Did Hardy and Lawrence write romance novels? No. They would have shuddered at the thought. A book that shows people falling in love (or in lust) is not automatically romantic. Hardy's thing was naturalistic determinism, a belief in the inevitability of a harsh fate that drags people down. Nothing romantic about that. And Lawrence's Freudianism is the perfect romance-killer.

Traditional romantic fiction and the modern genre called The Romance Novel aren't the same thing; they're barely kissing cousins. Pamela, the early Gothic romances, Jane Eyre, Sir Walter Scott's works, The Prisoner of Zenda -- as varied as they are, they're all romantic novels. More recently, Tanith Lee's The Silver Metal Lover is an outstanding SF romantic novel. To some, Wuthering Heights is THE quintessential romantic novel (a view I will dispute until my dying day, but that's a different debate).

But the contemporary genre called "romance novel" has almost nothing in common with those books. The genre is strictly formulaic and its sole purpose is to show a woman winning the man of her dreams, and the woman's worth is implicitly measured by the kind of man she attracts (handsome and rich are good). The further implication is that if a woman does not attract a desirable mate, she's somehow a failure as a woman. That's why I have no use for modern romance novels.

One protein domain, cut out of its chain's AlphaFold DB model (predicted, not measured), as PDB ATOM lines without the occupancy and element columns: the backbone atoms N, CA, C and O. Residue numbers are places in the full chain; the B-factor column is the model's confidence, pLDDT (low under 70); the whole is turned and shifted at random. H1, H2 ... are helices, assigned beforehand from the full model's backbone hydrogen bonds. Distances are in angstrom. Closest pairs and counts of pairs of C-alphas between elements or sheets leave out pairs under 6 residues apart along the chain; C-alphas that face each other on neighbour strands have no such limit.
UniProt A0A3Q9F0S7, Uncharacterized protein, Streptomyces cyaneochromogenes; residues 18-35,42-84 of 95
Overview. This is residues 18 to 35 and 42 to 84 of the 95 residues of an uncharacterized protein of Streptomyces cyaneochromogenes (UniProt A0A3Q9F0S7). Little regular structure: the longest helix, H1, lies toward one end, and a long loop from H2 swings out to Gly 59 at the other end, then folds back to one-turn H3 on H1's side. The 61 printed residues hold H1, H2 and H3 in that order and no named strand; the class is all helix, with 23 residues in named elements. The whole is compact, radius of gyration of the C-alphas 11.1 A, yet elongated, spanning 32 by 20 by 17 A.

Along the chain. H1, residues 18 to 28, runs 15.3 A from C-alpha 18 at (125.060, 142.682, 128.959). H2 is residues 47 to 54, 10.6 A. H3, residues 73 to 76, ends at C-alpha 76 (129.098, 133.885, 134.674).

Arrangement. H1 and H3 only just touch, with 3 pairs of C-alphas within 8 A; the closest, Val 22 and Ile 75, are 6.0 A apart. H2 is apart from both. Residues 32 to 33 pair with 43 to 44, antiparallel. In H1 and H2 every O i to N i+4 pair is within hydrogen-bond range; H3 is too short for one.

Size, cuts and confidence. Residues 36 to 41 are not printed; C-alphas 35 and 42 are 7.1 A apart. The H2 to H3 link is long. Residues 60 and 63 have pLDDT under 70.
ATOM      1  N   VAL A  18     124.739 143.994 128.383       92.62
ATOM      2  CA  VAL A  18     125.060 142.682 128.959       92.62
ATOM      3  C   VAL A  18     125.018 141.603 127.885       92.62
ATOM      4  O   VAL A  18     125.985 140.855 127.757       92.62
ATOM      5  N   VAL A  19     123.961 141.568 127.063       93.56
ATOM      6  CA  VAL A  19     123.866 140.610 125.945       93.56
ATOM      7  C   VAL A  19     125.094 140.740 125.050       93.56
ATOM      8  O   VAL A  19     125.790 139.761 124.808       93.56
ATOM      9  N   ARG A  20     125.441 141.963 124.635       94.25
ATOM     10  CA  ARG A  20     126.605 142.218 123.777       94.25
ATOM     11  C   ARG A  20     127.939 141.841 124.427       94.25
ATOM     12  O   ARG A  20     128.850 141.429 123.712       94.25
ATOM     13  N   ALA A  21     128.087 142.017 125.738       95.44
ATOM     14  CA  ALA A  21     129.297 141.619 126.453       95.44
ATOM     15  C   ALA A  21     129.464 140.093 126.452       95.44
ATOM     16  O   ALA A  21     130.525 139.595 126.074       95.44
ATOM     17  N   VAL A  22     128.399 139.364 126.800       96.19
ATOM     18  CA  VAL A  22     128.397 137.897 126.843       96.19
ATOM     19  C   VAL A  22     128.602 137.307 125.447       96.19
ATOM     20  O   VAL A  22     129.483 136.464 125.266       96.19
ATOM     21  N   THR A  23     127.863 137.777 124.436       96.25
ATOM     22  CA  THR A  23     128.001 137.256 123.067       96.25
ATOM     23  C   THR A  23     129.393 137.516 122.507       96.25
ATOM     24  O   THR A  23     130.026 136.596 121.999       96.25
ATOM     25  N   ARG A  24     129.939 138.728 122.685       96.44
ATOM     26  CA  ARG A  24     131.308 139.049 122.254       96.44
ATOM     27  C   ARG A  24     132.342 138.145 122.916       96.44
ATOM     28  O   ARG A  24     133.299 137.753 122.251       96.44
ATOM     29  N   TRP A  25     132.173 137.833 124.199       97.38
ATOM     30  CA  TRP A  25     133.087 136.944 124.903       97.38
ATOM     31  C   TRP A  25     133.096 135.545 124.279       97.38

Ed Gorman once told me that he'd set out to write at least one novel in every kind of genre fiction there is -- mystery, SF, western, horror, espionage, fantasy, etc. He was going great guns until he ran up against the romance novel, and that one stopped him cold. The guidelines provided by romance publishers were so rigid, so unbending as to what could or could not be included that Ed gave up before he even started.

The genre "romance novel" caters to women who still want to believe "someday my prince will come." It's a very specific niche in the publishing world aimed at a very specifically targeted readership. I do wish we had another term to distinguish this kind of shallow book from other romantic fiction.